Charging police officers too
risky for prostitutes
Rights groups says sex extortion by
Participants at the Junger inquiry into the workings of Metro police's internal affairs unit got a poignant glimpse this week into the lives of sex-trade workers whose turf lies a few blocks east of the opulent Elmwood Club, the site of some of the year-old probe's most dramatic moments.
officers not at all uncommon
For a street prostitute on Jarvis, an encounter with a police officer who's gone bad is starker than the the light that streams through the Elmwood Club's pale, neo-expressionist stained-glass windows.
The inquiry heard further testimony Monday and Tuesday (October 28-29) about the case of the pseudonymous Jane Doe, a prostitute whom constable Brian Whitehead extorted sexual favours in 1989. Whitehead was never charged with a criminal offence, and his internal disciplinary tribunal penalty amounted to a demotion
Testimony indicates that Whitehead was off-duty when he demanded that Doe take him to her apartment and comply with his wishes, or face arrest.
By the time Whitehead subsequently phoned Doe to arrange to see her again, however, she and her lawyer had called upon internal affairs to become involved. In what Diane Martin, Doe's lawyer at the inquiry, calls a "first-class investigation," detective sergeants Richard Lundy and Donald Caisse of internal affairs had prepped Doe and prepared to stake out her apartment when Whitehead made his return visit November 22, 1989.
Lundy, who retired in May 1990, testified that after apprehending Whitehead in the course of the stakeout and taking him to a waiting police car, he returned to Doe's apartment to find her curled up in a fetal position in her bedroom. "She was on the floor," Lundy testified, "and she was crying."
After nabbing Whitehead, however, Caisse and Lundy declined to lay criminal charges against him, opting to proceed under the police act instead. They cited him for corruption and deceit, with a view to an eventual internal police disciplinary tribunal.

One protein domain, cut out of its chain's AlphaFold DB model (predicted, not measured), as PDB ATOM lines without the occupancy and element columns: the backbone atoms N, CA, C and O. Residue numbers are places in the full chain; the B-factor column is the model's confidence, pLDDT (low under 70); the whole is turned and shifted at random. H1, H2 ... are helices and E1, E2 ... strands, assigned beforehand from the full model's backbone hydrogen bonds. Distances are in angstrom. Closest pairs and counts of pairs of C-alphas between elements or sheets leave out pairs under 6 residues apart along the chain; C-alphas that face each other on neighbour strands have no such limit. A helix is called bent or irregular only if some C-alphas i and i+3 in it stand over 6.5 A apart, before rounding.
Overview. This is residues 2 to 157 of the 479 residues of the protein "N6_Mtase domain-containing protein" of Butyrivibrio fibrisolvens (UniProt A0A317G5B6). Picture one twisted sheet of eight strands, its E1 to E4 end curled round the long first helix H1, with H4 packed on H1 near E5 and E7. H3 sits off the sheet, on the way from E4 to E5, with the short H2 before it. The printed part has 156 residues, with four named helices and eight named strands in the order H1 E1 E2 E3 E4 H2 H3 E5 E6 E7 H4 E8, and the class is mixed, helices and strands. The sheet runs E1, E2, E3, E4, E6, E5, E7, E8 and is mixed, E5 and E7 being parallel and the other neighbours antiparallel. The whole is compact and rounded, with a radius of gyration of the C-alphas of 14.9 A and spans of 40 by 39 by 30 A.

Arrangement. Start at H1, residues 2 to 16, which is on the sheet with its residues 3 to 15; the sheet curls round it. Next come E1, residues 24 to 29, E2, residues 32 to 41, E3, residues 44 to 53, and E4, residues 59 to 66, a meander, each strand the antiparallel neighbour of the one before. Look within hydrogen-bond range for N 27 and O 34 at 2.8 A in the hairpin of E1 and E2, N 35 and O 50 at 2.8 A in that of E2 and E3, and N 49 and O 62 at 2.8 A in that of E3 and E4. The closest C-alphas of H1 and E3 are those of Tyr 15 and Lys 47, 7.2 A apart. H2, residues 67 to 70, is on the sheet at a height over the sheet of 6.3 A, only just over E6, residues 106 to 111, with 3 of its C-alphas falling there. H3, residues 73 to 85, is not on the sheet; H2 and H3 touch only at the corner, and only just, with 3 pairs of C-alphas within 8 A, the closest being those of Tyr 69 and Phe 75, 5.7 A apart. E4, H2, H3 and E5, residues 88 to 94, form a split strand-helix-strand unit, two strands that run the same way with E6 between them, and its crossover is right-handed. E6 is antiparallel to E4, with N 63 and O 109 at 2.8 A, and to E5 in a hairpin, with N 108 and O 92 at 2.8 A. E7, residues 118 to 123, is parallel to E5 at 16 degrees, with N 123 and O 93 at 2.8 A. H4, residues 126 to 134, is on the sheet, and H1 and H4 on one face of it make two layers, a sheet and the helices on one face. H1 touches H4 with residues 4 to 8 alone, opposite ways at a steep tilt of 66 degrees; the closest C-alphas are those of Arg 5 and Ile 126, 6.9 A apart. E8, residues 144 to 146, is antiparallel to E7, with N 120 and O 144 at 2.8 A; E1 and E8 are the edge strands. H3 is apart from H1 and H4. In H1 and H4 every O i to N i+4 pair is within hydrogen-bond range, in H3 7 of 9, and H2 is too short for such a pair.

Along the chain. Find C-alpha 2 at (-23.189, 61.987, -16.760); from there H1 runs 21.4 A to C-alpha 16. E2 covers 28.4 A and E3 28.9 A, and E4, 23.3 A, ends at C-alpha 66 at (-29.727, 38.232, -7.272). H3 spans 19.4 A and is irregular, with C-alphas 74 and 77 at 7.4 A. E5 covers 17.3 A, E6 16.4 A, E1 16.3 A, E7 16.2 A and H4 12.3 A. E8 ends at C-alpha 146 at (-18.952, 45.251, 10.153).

Lundy says he and his partner made that decision because they were advised by a crown attorney that criminal charges would have little chance of standing up in court. More to the point, he adds, Doe indicated right from the start that she would be unwilling to appear in a public courtroom to testify against Whitehead. "She didn't even want to go into a court building for fear of being recognized."
Lundy says he reasoned that by proceeding under the police act, he could protect Doe's anonymity while achieving her wish of having Whitehead dismissed from the force -- a goal he says he could comfortably support. "In the back of my mind," Lundy testified, "I figured that is what would happen."
Martin, however, says that as early as December 1989 Doe had begun to change her mind about testifying against Whitehead. Four months later, Doe had her lawyer phone internal affairs to say she was willing to proceed with a criminal prosecution.
The reason -- a rumour that a deal had been struck with Whitehead to allow him to remain on the force.
Martin cites a March 1990 letter between a lawyer representing Whitehead and the Metropolitan Toronto Police Association indicating that the police's internal trials preparation office would be satisfied with a penalty consisting of a forfeiture of days off, as long as Whitehead attended an alcohol rehabilitation program.
Lundy testified that Whitehead had already taken rehab in Buffalo, three months before that letter was written. The trials preparation office did recommend that Whitehead be penalized by a forfeiture of days off during his tribunal hearing in May 1990. (The tribunal judge rejected that recommendation, and proceeded to demote Whitehead from sergeant to constable.)
Martin says it appears that there was no intention of letting Doe change her mind and testify against Whitehead after all. She adds that Lundy wasn't apprised of behind-the-scenes deal-making. "He was much less a part of this than other officers."
Martin concludes that for an individual who regularly works the streets, the chances of successfully pressing a sexual assault charge against a police officer are slight.
"The risks to a prostitute," Martin says, "are enormous."
Prostitutes rep Valerie Scott says victims won't sign affidavits.
Valerie Scott, a spokesperson for the prostitutes' right group CORP, agrees. She says Doe has shown "remarkable" courage in coming forward with a complaint in the first place.
"Everybody and their grandmother can be saying that they'll help you through this, but when you're out there at three in the morning, and it's just you and the officer, who's going to help you then?" Scott asks. "You'll constantly be arrested. They'll find out if you have a boyfriend, and arrest him, too."
Scott won't estimate how many of Toronto's close to 300 street workers have had problems with the police, but she says that incidents involving sexual assault and extortion are not rare. She adds that in all her years of observing the trade, she knows of only four women who signed affidavits against officers.
"I hate to use the phrase, but you're talking about really opressed people," Scott says. "We have stories upon stories of sexual abuse, where policemen have forced girls to go down on them and fuck them."
Martin wonders why internal affairs isn't using sex trade workers as informants against officers who extort sex. She says in other criminal areas, police have little difficulty protecting the confidentiality and safety of informants.
"Those protections could be provided to prostitutes, too. It disturbs me that they're not already being used."